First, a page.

2012-10-15T23:59:59.000Z

119

LASER METALLIZATION AND DOPING FOR SILICON CARBIDE DIODE FABRICATION AND ENDOTAXY.  

E-Print Network (OSTI)

??Silicon carbide is a promising semiconductor material for high voltage, high frequency and high temperature devices due to its wide bandgap, high breakdown electric field (more)

Tian, Zhaoxu

2006-01-01T23:59:59.000Z

120

E-Print Network 3.0 - amorphous silicon nitride Sample Search...  

NLE Websites -- All DOE Office Websites (Extended Search)

nitride, aluminium oxide, titanium nitride are promising materials for the high... of powder analysis made by the following processes: - Preparation of silicon nitride by...

Note: This page contains sample records for the topic "general silicon material" from the National Library of EnergyBeta (NLEBeta).
While these samples are representative of the content of NLEBeta,
they are not comprehensive nor are they the most current set.
We encourage you to perform a real-time search of NLEBeta
to obtain the most current and comprehensive results.


121

Method for silicon carbide production by reacting silica with hydrocarbon gas  

DOE Patents (OSTI)

A method is described for producing silicon carbide particles using a silicon source material and a hydrocarbon. The method is efficient and is characterized by high yield. Finely divided silicon source material is contacted with hydrocarbon at a temperature of 400.degree. C. to 1000.degree. C. where the hydrocarbon pyrolyzes and coats the particles with carbon. The particles are then heated to 1100.degree. C. to 1600.degree. C. to cause a reaction between the ingredients to form silicon carbide of very small particle size. No grinding of silicon carbide is required to obtain small particles. The method may be carried out as a batch process or as a continuous process.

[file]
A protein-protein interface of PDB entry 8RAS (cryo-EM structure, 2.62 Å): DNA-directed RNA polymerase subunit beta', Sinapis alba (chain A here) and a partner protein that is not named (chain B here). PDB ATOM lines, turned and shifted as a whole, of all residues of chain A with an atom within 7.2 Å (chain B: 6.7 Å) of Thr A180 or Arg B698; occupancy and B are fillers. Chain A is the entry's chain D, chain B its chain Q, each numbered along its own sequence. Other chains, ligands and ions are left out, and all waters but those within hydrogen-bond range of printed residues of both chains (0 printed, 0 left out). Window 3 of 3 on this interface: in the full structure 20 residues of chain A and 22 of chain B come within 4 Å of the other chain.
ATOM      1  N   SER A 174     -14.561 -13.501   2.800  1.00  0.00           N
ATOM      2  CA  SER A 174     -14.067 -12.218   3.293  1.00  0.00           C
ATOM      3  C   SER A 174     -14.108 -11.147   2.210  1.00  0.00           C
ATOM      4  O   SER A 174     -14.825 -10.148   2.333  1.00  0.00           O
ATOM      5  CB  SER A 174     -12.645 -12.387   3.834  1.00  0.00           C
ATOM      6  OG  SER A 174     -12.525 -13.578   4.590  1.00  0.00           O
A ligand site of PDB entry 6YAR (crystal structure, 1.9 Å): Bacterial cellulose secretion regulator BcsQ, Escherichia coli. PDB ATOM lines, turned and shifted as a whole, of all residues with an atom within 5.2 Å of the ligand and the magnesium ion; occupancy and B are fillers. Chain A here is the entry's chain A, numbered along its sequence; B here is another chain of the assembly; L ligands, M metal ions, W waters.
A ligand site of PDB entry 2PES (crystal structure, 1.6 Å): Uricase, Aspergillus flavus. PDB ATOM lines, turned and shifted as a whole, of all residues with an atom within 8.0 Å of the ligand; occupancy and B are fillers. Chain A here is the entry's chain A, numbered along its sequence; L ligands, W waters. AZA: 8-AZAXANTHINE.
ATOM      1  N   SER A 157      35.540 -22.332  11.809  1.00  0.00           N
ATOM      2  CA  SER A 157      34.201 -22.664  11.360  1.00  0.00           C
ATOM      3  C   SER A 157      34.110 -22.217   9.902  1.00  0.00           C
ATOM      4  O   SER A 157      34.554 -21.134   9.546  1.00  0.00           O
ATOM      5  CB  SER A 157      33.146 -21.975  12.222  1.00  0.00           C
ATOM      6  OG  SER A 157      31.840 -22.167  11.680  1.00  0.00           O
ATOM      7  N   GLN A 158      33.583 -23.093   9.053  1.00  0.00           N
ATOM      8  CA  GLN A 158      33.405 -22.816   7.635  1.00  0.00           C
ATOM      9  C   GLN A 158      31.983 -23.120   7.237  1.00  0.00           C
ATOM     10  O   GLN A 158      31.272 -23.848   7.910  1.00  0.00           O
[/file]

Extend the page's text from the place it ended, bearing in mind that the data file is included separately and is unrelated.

Glatzmaier, Gregory C. (Boulder, CO)

1994-01-01T23:59:59.000Z

122

Method of making selective crystalline silicon regions containing entrapped hydrogen by laser treatment  

DOE Patents (OSTI)

A novel hydrogen rich single crystalline silicon material having a band gap energy greater than 1.1 eV can be fabricated by forming an amorphous region of graded crystallinity in a body of single crystalline silicon and thereafter contacting the region with atomic hydrogen followed by pulsed laser annealing at a sufficient power and for a sufficient duration to recrystallize the region into single crystalline silicon without out-gasing the hydrogen. The new material can be used to fabricate semi-conductor devices such as single crystalline silicon solar cells with surface window regions having a greater band gap energy than that of single crystalline silicon without hydrogen.

Pankove, Jacques I. (Princeton, NJ); Wu, Chung P. (Trenton, NJ)

1982-01-01T23:59:59.000Z

123

Fabrication and characterization of germanium-on-silicon photodiodes  

E-Print Network (OSTI)

Germanium is becoming an increasingly popular material to use in photonic systems. Due to its strong absorption in the near infrared and its relative ease of integration on silicon, it is a promising candidate for the ...

DiLello, Nicole Ann

2012-01-01T23:59:59.000Z

124

Potential applications of a toughened silicon-based alloy  

E-Print Network (OSTI)

Silicon has long been used as an alloying element in various metal alloys, in engineered ceramics, and in the semiconductor industry. However, due to its intrinsic low fracture toughness, it is generally perceived as a ...

Lei, Wang S

2008-01-01T23:59:59.000Z

125